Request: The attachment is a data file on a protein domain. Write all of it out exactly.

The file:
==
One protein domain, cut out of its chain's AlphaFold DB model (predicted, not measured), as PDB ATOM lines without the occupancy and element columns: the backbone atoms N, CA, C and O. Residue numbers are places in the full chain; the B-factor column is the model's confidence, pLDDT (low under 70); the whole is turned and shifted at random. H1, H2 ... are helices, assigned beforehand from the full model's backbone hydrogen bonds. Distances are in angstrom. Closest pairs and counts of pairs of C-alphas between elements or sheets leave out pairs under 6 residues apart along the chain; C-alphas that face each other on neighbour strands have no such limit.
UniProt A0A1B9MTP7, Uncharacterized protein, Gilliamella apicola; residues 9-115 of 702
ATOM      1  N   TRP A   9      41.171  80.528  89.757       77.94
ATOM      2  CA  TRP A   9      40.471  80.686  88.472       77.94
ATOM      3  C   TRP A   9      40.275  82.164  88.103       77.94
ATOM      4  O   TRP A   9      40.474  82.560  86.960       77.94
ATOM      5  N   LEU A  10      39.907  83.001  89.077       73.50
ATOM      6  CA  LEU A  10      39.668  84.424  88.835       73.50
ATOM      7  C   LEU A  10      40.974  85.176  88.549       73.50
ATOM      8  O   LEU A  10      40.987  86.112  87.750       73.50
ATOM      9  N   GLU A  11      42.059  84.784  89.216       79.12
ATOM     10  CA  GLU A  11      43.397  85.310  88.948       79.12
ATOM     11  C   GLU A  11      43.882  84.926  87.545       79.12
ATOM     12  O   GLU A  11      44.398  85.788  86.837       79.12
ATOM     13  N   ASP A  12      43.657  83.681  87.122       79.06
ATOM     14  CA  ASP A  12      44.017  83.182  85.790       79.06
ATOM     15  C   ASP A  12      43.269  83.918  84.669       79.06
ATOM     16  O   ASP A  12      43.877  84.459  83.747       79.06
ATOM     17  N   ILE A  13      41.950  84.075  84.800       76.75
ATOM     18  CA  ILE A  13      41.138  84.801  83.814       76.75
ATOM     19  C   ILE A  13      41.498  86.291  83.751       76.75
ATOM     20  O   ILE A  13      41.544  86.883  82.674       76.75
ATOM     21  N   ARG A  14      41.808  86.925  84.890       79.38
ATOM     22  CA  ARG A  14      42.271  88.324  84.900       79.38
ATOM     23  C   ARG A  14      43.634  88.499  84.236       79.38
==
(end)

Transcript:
One protein domain, cut out of its chain's AlphaFold DB model (predicted, not measured), as PDB ATOM lines without the occupancy and element columns: the backbone atoms N, CA, C and O. Residue numbers are places in the full chain; the B-factor column is the model's confidence, pLDDT (low under 70); the whole is turned and shifted at random. H1, H2 ... are helices, assigned beforehand from the full model's backbone hydrogen bonds. Distances are in angstrom. Closest pairs and counts of pairs of C-alphas between elements or sheets leave out pairs under 6 residues apart along the chain; C-alphas that face each other on neighbour strands have no such limit.
UniProt A0A1B9MTP7, Uncharacterized protein, Gilliamella apicola; residues 9-115 of 702
ATOM      1  N   TRP A   9      41.171  80.528  89.757       77.94
ATOM      2  CA  TRP A   9      40.471  80.686  88.472       77.94
ATOM      3  C   TRP A   9      40.275  82.164  88.103       77.94
ATOM      4  O   TRP A   9      40.474  82.560  86.960       77.94
ATOM      5  N   LEU A  10      39.907  83.001  89.077       73.50
ATOM      6  CA  LEU A  10      39.668  84.424  88.835       73.50
ATOM      7  C   LEU A  10      40.974  85.176  88.549       73.50
ATOM      8  O   LEU A  10      40.987  86.112  87.750       73.50
ATOM      9  N   GLU A  11      42.059  84.784  89.216       79.12
ATOM     10  CA  GLU A  11      43.397  85.310  88.948       79.12
ATOM     11  C   GLU A  11      43.882  84.926  87.545       79.12
ATOM     12  O   GLU A  11      44.398  85.788  86.837       79.12
ATOM     13  N   ASP A  12      43.657  83.681  87.122       79.06
ATOM     14  CA  ASP A  12      44.017  83.182  85.790       79.06
ATOM     15  C   ASP A  12      43.269  83.918  84.669       79.06
ATOM     16  O   ASP A  12      43.877  84.459  83.747       79.06
ATOM     17  N   ILE A  13      41.950  84.075  84.800       76.75
ATOM     18  CA  ILE A  13      41.138  84.801  83.814       76.75
ATOM     19  C   ILE A  13      41.498  86.291  83.751       76.75
ATOM     20  O   ILE A  13      41.544  86.883  82.674       76.75
ATOM     21  N   ARG A  14      41.808  86.925  84.890       79.38
ATOM     22  CA  ARG A  14      42.271  88.324  84.900       79.38
ATOM     23  C   ARG A  14      43.634  88.499  84.236       79.38